Please Note: This Article is 7 years old. This increases the likelihood that some or all of it's content is now outdated.

The private rented sector in the UK has seen massive growth over the last 20 odd years, overtaking social housing as the main UK housing provision after home ownership. Yet, rental demand still outstrips supply, with some in the industry claiming there are five tenants chasing every rental.

More worrying for landlords is the growing anti-buy-to-let sentiment in some quarters and moves afoot to change tenure laws which have been the main driving force behind this success for the last 26 years: in particular the 1988 Housing Act and the s21 procedures.

A new study from the Office of National Statistics (ONS) shows that in 2001, the UK had 2.51 million private rented buy to let homes – with 2.13 million in England, 181,000 in Scotland, 90,445 in Wales and 47,000 in Northern Ireland.

In 2011-12, which is the last year for which figures are available, the balance had changed to 4.96 million private rented buy to let homes in the UK – with 4.28 million in England, 366,00 in Scotland, 190,534 in Wales and 121,000 in Northern Ireland.

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The proportion of private rented buy to let homes climbed from 9.79% in 2001 to 17.87% in 2012.

However, as the house sales market has picked up there has been a decline in the number of homes offered to rent as many of the so called “accidental landlords” have been dropping out. The supply of buy to let properties managed by ARLA Licensed members is down 6 per cent from 143 to 135 per branch, Landlords selling property has exceeded landlords buying property for the first time in 4 years

ARLA has said: “Consumers looking to rent will face fierce competition for privately rented residential property as demand among tenants increases and supply contracts.”

So surprisingly, in the face of this, Coalition Government Ministers now are threatening changes which could drive thousands more landlords out of the business of buy-to-let.

What at first glance may seem an innocuous change to the no-quibble eviction process afforded to landlords since its introduction in the 1988 Housing Act, the section 21 procedure, in my opinion has very serious and far reaching consequences for the future of the private rented sector (PRS).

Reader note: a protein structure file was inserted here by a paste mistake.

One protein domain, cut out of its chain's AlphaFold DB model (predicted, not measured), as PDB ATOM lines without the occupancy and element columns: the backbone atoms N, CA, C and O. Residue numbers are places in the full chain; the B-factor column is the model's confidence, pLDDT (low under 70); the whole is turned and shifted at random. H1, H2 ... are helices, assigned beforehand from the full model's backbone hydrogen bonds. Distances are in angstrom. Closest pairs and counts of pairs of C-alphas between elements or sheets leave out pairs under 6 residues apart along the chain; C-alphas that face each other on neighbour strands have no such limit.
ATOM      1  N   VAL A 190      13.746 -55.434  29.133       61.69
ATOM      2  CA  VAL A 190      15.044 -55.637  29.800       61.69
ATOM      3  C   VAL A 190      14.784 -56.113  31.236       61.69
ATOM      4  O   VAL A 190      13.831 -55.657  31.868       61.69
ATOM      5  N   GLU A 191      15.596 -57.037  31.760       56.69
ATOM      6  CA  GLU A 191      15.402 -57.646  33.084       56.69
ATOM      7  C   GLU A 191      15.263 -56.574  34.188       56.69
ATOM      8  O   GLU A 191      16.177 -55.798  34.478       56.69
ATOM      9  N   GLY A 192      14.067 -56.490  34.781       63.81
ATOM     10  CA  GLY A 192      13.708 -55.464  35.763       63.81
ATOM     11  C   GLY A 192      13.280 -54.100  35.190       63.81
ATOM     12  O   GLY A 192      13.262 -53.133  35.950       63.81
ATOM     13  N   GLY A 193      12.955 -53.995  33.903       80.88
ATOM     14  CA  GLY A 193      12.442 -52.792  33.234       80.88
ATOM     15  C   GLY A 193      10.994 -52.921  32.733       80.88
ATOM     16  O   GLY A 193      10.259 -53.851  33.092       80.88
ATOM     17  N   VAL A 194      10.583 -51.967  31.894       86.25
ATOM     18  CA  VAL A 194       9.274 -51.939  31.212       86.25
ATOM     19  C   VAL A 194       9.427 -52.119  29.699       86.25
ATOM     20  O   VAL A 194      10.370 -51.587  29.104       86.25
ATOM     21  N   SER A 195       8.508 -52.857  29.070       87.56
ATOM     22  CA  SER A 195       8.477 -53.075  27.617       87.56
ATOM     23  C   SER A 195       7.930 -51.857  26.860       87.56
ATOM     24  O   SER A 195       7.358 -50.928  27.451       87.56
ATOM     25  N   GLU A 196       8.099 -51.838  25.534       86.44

The plan is to “…extend the existing restrictions on a landlord’s power to evict, where they don’t protect a deposit or have a licence they are required to hold, to situations where a health and safety hazard has been identified by environmental health officers.”

Quite apart from the opposition’s threats to bring in a form of rent control, compulsory long-term tenancies and further eviction restrictions, this current proposal in a Private Members Bill to be presented by Sarah Teather in November, and supported by the Coalition Housing Minister, Brandon Lewis, is a more immediate threat and should be opposed. See the lead article: Revenge Evictions will Hamstring Landlords

On a brighter note, the decisive vote in the Scottish election has settled the markets somewhat and we can all go ahead without the major disruption which might have been the case had the vote gone the other way.

Buy-to-let could potentially receive another investment boost next year as the new pensions regulations come in to force from April 2015. According to a recent survey conducted by Barings Asset Management the highest number of respondents’ replies ever received (16%) are saying that they are planning to rent out a property or sell their property to fund retirement. See the news article: More People Planning to Use Property to Fund Retirement

What’s more, an interest rates rise still seems a long way off. The main reason is inflation is well below the Bank of England’s target of 2%, as figures released last week shows consumer price inflation fell to 1.5% last month. If university tuition fees and utility bills are excluded, the figure is 1.1%, and manufacturers have even seen price reductions over 12 months.

Barclays’ economists have predicted inflation will stay below target throughout 2015, a view supported by an expected slowdown in economic growth by the end of 2014 and weakness in the Eurozone economies. Figures released this week also confirm that wage growth inflation was just 0.7%, down from 1.7% in the previous 12 months to December.

With a general election now 8 months away and major constitutional power devolving changes on the way for England as well as Scotland, any good news must be tempered by possible major changes to housing tenure laws. We are in for some interesting, but also worrying times ahead.

Tom Entwistle, September 2014

Please Note: This Article is 7 years old. This increases the likelihood that some or all of it's content is now outdated.


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